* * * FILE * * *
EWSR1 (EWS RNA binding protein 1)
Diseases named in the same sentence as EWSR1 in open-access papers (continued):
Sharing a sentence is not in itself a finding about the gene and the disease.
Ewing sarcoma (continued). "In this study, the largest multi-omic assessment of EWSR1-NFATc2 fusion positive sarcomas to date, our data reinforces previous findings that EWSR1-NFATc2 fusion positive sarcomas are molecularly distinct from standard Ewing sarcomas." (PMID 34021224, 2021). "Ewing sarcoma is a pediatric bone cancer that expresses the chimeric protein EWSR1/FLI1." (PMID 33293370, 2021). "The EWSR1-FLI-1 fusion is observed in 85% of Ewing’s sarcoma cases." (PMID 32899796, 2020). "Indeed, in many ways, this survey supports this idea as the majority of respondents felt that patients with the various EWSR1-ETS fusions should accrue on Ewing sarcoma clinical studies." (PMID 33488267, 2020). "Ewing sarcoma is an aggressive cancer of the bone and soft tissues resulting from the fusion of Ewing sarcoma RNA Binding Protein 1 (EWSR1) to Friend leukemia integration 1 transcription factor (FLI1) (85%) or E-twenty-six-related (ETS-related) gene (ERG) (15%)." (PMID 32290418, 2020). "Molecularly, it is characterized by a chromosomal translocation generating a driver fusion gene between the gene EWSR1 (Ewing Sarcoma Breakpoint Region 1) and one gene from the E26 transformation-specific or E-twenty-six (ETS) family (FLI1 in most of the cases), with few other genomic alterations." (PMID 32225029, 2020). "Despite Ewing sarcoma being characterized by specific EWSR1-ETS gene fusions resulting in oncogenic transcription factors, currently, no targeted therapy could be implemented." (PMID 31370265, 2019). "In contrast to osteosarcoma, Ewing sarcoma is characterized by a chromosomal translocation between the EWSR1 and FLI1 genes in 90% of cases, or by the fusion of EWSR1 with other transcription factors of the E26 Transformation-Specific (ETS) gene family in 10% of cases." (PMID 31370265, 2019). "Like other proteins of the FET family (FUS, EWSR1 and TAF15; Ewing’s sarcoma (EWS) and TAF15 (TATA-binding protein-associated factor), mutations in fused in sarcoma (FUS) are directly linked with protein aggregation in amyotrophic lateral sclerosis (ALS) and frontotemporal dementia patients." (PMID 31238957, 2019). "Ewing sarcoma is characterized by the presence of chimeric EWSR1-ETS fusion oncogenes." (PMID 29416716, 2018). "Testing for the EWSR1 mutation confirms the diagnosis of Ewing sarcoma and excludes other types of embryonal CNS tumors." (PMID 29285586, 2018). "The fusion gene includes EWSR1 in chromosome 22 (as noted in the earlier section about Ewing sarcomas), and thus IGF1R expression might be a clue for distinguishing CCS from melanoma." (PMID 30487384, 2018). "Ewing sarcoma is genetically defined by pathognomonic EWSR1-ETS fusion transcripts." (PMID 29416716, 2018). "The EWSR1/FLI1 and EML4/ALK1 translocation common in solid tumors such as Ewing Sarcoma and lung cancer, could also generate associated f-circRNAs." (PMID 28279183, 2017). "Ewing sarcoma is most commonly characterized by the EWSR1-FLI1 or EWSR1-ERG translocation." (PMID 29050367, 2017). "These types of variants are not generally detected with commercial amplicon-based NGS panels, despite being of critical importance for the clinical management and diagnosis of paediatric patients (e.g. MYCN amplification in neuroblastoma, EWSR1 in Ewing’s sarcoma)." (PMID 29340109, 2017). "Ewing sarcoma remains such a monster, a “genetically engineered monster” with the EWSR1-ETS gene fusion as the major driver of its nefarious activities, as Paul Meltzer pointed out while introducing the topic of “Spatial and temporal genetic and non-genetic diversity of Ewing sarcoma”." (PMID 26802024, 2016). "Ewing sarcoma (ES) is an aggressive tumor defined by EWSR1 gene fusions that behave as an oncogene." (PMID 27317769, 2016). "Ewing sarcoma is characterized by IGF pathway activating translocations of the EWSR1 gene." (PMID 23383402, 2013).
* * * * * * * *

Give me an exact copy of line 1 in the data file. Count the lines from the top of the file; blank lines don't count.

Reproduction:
EWSR1 (EWS RNA binding protein 1)